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Elements for Effective Small Business Website Design

A lot goes into designing and building a website. But there are certain things that are important no matter what. These elements for effective website design touch on areas that cannot be neglected in order to help drive revenue for your small business. While focused on small business, they are relevant no matter what type of business, product, or service, if the entity is for profit or a non-profit.

We are not going to include things that are part of site architecture – the logo, menu, search bar, and navigation for example. Rather, we are going to focus on other elements of the homepage and overall design.

Overall Website Design Tips

Your business is a reflection of you. Your website is the front door to your business on the internet. You created your website to let people know you are in business. Your website should do more than just provide info about your business. It should express who you are and why people should choose you over your competition.

Let’s first talk about how a website looks visually. Modern site design is more visual than text. This takes into account the increase in mobile traffic and faster internet speeds. With high speed internet and cellular, websites can take advantage of visual design and video that consumers demand. Designing a website for today helps focus on what differentiates your business. It is not just a repository for a lists of services or products. Imagery to showcase you, your products and services is the norm now. Old-school text links are out.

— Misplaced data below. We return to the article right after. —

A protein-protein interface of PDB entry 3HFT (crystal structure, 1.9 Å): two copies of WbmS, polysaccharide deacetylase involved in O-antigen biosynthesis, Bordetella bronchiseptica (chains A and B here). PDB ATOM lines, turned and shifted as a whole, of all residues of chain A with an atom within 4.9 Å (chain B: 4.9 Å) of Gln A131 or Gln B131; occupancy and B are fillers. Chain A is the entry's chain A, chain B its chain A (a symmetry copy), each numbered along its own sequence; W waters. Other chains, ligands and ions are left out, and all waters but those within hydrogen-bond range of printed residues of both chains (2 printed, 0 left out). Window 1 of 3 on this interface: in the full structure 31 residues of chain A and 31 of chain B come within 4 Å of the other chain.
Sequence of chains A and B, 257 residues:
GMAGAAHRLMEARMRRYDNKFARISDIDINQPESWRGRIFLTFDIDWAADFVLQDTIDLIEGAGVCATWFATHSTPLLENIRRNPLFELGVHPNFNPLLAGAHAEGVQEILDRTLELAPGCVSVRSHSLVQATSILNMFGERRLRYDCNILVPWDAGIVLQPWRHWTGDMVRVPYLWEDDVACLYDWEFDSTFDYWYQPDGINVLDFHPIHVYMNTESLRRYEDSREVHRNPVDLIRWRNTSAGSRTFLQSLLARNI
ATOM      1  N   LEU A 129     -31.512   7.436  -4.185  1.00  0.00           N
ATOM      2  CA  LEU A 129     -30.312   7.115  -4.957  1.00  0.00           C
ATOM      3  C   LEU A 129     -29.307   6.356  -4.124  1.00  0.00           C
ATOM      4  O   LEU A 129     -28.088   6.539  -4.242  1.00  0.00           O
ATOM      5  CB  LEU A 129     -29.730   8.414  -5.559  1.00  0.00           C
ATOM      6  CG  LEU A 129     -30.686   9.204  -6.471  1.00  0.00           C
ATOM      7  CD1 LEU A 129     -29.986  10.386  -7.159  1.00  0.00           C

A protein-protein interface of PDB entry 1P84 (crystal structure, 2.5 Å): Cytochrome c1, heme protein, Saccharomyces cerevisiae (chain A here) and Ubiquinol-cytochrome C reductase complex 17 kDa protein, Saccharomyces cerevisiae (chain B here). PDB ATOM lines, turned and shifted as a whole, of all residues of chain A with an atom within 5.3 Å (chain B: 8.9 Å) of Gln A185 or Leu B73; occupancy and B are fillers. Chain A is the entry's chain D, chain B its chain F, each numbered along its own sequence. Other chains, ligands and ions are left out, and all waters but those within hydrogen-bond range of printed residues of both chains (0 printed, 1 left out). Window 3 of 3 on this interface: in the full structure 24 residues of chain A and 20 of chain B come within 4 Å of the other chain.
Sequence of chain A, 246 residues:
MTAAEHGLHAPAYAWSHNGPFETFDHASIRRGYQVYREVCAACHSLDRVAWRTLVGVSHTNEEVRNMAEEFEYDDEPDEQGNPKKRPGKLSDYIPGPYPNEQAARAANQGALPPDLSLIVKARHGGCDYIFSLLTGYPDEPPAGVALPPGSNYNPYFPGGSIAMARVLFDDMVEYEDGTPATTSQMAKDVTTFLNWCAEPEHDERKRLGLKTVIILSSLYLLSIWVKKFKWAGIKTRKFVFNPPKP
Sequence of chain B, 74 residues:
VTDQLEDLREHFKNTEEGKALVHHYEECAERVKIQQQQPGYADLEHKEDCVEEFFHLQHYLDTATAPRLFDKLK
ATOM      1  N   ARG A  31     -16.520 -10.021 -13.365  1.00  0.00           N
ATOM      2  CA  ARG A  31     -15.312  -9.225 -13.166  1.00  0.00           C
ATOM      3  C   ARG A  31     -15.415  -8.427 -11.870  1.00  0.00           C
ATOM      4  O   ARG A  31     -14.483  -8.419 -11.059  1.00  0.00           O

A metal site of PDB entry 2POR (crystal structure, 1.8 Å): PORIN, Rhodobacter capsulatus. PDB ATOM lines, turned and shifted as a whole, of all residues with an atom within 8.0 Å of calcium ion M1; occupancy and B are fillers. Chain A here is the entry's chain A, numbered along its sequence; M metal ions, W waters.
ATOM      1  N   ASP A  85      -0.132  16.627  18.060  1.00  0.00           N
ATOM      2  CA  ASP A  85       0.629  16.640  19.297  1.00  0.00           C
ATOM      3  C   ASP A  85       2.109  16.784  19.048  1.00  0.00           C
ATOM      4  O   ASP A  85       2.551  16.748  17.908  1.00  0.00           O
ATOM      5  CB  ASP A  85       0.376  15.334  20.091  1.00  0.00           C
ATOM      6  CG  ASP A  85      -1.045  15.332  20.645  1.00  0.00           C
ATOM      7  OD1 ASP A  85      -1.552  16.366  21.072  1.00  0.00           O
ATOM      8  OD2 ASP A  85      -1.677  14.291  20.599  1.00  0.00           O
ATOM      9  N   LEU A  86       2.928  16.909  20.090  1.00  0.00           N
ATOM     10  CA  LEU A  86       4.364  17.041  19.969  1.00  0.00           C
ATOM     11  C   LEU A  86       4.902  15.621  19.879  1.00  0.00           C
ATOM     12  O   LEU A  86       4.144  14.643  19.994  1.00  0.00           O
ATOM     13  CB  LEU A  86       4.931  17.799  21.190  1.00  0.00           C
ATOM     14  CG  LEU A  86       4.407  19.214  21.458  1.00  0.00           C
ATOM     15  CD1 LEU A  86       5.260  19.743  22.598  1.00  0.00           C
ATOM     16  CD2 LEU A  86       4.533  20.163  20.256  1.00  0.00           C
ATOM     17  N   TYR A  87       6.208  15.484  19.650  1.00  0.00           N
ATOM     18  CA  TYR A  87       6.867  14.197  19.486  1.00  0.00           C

75% of users admit to making judgements about a company’s credibility based on the website’s design.

– Stanford

What Do You Do or Sell? And to Whom?

What you do or sell? If you provide a service, explain clearly what it is. If you sell products, what are they? Who are your products or services intended for? Provide that information concisely at the outset. Make sure these points are front and center on your homepage. Your potential customers are busy and no one wants to go digging around a website to try to figure out what your business is all about.

A side note on mission statements. They tend to be very inward focused – in other words, focused on the company, not the customer. And this is not an element of effective website design. Therefore, we do not recommend putting your mission statement on your homepage. If you love your mission statement and want to add it to your website, add it to an interior ‘About Us’ page. What you out on your homepage should focus on what you do (or make) for your customer. Which leads us to…

Does Your Product or Service Solve a Problem?

What can your product or service do to address your customers’ pain point? If you solve a problem or fill a void in the market, then do not be shy. People are looking for solutions, whether your customers are consumers or other businesses. If you save them time, money, or make their lives easier in some way, you can be their hero!


There is a fine line between asking for the sale and being too “salesy.” This is a difficult line to walk, but the last thing you want to do is hide your call-to-action. Many businesses place their their call-to-action only at the footer of the website. While many potential customers will look around for it, some will not and will leave a website that doesn’t have a clear call-to-action. You have a potential customer or return customer on your website. Now is not the time to be shy. Ask for the sale by making your call-to-action easy to find. Place it at the top of your website and in numerous locations throughout to make this an effective homepage.

70% of Small Business B2B Websites Lack A Call-to-Action.

– Small Business Trends

Have a Means To Get in Touch